More (This Time Obvious) Correlations between Race to the Top and State Policies

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About one year ago I released a post titled “States on the VAMwagon Most Likely to Receive Race to the Top Funds” in which I wrote about the correlational analyses that reveal that state-level policies that rely at least in part on VAMs are indeed more common in states that (1) allocate less money than the national average for schooling, (2) allocate relatively less in terms of per pupil expenditures, (3) have more centralized governments, (4) are more highly populated and educate relatively larger populations of poor and racial and language minority students, and (5) have as state residents people who predominantly vote for the Republican Party and, related, Republican initiatives. All of these underlying correlations indeed explain why such policies are more popular, and accordingly adopted in certain states versus others.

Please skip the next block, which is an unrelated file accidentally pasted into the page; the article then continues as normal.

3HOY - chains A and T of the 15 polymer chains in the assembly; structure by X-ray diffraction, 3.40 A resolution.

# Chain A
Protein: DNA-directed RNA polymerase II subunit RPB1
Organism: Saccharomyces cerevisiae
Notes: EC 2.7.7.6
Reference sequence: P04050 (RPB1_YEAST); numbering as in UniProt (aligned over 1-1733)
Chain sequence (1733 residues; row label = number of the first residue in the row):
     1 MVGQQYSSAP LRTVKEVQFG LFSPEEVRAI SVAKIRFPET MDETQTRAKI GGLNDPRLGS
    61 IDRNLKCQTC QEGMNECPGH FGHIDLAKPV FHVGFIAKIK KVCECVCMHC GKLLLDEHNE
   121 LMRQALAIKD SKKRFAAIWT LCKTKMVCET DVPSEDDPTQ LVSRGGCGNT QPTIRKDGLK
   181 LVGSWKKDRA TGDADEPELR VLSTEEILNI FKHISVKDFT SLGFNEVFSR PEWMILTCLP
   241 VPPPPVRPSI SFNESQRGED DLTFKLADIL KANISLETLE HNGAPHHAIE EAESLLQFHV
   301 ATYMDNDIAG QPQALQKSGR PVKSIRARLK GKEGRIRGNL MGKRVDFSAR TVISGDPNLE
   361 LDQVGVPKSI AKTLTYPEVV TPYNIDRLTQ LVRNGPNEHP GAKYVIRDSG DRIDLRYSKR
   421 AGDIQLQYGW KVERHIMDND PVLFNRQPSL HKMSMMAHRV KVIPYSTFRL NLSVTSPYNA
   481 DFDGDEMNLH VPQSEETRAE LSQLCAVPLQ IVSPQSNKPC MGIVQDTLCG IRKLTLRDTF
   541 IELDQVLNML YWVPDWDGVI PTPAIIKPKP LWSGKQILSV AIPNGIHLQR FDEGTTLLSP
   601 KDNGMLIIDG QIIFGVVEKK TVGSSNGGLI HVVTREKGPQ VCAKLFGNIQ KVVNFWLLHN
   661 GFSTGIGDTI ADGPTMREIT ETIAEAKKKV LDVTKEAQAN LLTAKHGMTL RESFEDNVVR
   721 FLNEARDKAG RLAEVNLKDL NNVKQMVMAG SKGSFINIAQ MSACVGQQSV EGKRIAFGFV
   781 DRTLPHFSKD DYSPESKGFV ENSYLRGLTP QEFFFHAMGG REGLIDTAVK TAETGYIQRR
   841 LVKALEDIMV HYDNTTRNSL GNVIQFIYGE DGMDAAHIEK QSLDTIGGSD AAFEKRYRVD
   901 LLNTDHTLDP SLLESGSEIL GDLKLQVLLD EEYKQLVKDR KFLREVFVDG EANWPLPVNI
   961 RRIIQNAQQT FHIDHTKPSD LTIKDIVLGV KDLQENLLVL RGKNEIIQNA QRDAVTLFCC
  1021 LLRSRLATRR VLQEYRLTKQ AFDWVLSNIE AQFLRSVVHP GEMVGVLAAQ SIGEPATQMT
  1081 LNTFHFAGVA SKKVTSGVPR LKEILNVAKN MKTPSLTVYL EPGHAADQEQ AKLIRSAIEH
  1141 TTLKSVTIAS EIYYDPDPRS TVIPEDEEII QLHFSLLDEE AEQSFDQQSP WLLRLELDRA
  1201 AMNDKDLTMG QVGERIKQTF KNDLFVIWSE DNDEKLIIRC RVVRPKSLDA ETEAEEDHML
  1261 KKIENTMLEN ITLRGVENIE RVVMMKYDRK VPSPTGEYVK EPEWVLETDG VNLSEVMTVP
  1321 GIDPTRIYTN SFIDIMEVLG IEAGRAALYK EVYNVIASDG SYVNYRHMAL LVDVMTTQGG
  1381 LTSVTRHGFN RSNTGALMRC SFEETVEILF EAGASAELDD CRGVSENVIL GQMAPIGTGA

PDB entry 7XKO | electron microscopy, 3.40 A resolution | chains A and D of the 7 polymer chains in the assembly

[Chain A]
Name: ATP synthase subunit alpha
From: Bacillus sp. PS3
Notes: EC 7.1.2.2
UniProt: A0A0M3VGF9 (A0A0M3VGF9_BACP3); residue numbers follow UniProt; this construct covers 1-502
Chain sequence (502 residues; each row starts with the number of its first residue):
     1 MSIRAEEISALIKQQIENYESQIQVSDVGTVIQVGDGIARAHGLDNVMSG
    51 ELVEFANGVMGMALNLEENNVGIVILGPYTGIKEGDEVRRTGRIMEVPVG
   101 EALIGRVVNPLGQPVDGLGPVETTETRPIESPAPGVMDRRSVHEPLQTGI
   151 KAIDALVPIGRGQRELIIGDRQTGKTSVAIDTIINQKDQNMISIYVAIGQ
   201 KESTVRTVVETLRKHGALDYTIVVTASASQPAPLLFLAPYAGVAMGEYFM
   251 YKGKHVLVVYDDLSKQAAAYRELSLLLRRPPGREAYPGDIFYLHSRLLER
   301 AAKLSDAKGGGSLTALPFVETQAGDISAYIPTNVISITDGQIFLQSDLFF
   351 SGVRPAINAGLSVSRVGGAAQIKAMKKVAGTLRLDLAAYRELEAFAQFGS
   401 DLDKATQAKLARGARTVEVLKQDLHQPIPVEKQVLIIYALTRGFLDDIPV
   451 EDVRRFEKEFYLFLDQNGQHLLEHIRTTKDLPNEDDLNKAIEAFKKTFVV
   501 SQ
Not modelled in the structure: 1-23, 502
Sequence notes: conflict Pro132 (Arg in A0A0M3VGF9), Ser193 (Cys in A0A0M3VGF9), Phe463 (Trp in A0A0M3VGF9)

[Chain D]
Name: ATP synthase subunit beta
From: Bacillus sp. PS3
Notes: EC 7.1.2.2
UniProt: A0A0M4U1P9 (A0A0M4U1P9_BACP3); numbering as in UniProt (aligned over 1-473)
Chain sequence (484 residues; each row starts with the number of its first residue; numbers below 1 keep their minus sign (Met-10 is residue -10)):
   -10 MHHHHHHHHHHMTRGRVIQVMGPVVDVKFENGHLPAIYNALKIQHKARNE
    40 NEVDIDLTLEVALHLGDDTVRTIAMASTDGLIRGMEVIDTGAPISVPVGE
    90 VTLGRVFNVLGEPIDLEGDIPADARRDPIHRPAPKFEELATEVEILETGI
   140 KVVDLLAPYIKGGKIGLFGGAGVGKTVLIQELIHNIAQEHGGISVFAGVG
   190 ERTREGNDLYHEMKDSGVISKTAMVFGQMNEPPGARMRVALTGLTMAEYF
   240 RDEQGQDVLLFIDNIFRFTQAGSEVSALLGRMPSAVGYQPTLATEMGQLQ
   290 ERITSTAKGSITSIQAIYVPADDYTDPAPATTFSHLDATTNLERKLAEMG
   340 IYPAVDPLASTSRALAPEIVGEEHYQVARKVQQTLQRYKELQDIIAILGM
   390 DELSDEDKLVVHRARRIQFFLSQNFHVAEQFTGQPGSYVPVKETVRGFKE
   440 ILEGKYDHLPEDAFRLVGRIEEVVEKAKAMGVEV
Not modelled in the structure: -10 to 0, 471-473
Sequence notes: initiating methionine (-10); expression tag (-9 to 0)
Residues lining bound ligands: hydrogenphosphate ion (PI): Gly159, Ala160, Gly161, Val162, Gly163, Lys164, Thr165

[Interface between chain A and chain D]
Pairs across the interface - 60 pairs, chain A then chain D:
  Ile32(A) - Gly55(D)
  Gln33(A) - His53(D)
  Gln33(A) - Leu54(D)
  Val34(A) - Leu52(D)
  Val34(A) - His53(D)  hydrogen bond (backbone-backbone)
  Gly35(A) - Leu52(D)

Later, Mathematica released a News Brief (sponsored by the U.S. Department of Education’s Institute of Education Sciences) titled “Alignment of State Teacher Evaluation Policies with Race to the Top Priorities.” Although Mathematica wrongfully claimed that they were “the first to present data on the extent to which states, both those that received Race to the Top grants and those that did not, reported requiring teacher evaluation policies aligned with Race to the Top priorities as of spring 2012.”

Beat ya to it, Mathematica, but whatever 😉

Anyhow, they found also (continuing from the list above) that states that won Race to the Top monies were states that (6) required more teacher evaluation and accountability policies, (7) used (or proposed to use) multiple measures to evaluate teacher performance, (8) used (or proposed to use) multiple rating categories to classify teacher effectiveness, (9) conducted (or proposed to conduct) teacher evaluations on an annual basis, and (10) used (or proposed to use) evaluation results to inform decisions regarding teacher compensation and career advancement. Go figure!

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